The Central VPC is a network for localizing operational infrastructure that may be needed across the organization, such as code repositories, artifact repositories, and notably, the managed Directory Service (Microsoft AD). Instances that are domain joined will connect to this AD domain - a network flow that is made possible from anywhere in the network structure due to the inclusion of the Central VPC in all relevant association TGW RTs.

It is recommended that the Central VPC use a RFC1918 range (e.g. for the purposes of routing from the workload VPCs, and a secondary range from the RFC6598 block (e.g. to support the Microsoft AD workload.

Central Domain Joining(link)

An EC2 instance deployed in the Workload VPCs can join the domain corresponding to the Microsoft AD in Central provided the following conditions are all true:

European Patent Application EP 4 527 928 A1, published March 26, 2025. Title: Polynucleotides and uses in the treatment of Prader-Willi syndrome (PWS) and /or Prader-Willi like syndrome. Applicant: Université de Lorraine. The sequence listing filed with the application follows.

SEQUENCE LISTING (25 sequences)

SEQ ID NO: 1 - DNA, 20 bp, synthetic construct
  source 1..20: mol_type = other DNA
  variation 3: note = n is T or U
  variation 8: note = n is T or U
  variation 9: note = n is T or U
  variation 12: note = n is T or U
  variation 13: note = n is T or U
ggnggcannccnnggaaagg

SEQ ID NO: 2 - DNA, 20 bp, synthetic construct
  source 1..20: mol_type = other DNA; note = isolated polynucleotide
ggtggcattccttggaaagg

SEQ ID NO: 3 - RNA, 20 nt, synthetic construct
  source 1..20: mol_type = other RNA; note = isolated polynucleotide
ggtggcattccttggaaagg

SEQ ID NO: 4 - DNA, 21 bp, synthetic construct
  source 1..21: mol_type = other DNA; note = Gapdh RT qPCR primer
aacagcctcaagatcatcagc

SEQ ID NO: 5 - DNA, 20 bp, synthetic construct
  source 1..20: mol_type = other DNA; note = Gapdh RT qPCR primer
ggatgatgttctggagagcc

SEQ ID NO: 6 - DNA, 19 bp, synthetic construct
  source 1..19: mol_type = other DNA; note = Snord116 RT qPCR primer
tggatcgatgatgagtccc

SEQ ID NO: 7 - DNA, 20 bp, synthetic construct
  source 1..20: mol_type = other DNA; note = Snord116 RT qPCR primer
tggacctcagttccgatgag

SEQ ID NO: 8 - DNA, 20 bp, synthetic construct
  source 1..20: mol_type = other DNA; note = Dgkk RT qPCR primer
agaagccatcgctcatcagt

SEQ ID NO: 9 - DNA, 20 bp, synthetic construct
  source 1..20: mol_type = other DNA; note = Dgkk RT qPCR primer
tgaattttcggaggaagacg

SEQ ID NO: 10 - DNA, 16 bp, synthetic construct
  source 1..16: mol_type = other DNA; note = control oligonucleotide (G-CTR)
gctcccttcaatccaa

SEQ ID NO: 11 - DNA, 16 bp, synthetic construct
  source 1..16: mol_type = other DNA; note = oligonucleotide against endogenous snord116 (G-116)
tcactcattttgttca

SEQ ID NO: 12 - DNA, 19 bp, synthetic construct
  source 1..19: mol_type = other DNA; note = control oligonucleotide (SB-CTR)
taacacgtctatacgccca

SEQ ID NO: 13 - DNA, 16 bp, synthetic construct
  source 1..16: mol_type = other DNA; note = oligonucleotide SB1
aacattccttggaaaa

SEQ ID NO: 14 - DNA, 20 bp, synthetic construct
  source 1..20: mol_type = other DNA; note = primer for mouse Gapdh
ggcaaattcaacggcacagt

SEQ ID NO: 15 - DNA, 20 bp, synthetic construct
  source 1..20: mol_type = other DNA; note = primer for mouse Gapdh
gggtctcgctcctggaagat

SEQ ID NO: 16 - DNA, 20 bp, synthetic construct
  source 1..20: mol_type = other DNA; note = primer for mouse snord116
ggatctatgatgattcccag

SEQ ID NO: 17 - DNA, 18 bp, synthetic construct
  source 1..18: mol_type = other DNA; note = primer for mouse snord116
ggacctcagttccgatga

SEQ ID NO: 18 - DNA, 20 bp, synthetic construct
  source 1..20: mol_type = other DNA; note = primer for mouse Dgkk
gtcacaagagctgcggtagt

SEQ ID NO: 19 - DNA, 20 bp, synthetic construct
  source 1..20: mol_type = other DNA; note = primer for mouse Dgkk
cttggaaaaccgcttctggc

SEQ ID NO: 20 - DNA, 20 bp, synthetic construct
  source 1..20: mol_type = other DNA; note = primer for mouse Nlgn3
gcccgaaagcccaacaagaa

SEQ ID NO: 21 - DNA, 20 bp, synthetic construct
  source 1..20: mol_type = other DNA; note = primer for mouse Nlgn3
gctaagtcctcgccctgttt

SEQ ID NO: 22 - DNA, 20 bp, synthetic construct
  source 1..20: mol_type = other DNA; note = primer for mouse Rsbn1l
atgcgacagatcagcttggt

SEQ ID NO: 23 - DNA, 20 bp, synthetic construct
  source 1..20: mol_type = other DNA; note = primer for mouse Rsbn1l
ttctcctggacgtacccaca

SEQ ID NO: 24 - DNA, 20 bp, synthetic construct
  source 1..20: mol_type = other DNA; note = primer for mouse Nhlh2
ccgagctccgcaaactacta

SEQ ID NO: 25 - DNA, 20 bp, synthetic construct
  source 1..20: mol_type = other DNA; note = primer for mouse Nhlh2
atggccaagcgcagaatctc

1. The instance needs a network path to the Central VPC (given by the Segregated TGW RT), and appropriate security group assignment;
  2. The Microsoft AD should be 'shared' with the account the EC2 instance resides in (The AWS Secure Environment Accelerator Architecture recommends these directories are shared to workload accounts);
  3. The instance has the AWS managed policies AmazonSSMManagedInstanceCore and AmazonSSMDirectoryServiceAccess attached to its IAM role, or runs under a role with at least the permission policies given by the combination of these two managed policies; and
  4. The EC2's VPC has an associated resolver rule that directs DNS queries for the AD domain to the Central VPC.

1.3.7. Sandbox VPC(link)

A sandbox VPC, not depicted, may be included in the AWS Secure Environment Accelerator Architecture. This is not connected to the Transit Gateway, Perimeter VPC, on-premises network, or other common infrastructure. It contains its own Internet Gateway, and is an entirely separate VPC with respect to the rest of the AWS Secure Environment Accelerator Architecture.

The sandbox VPC should be used exclusively for time-limited experimentation, particularly with out-of-region services, and never used for any line of business workload or data.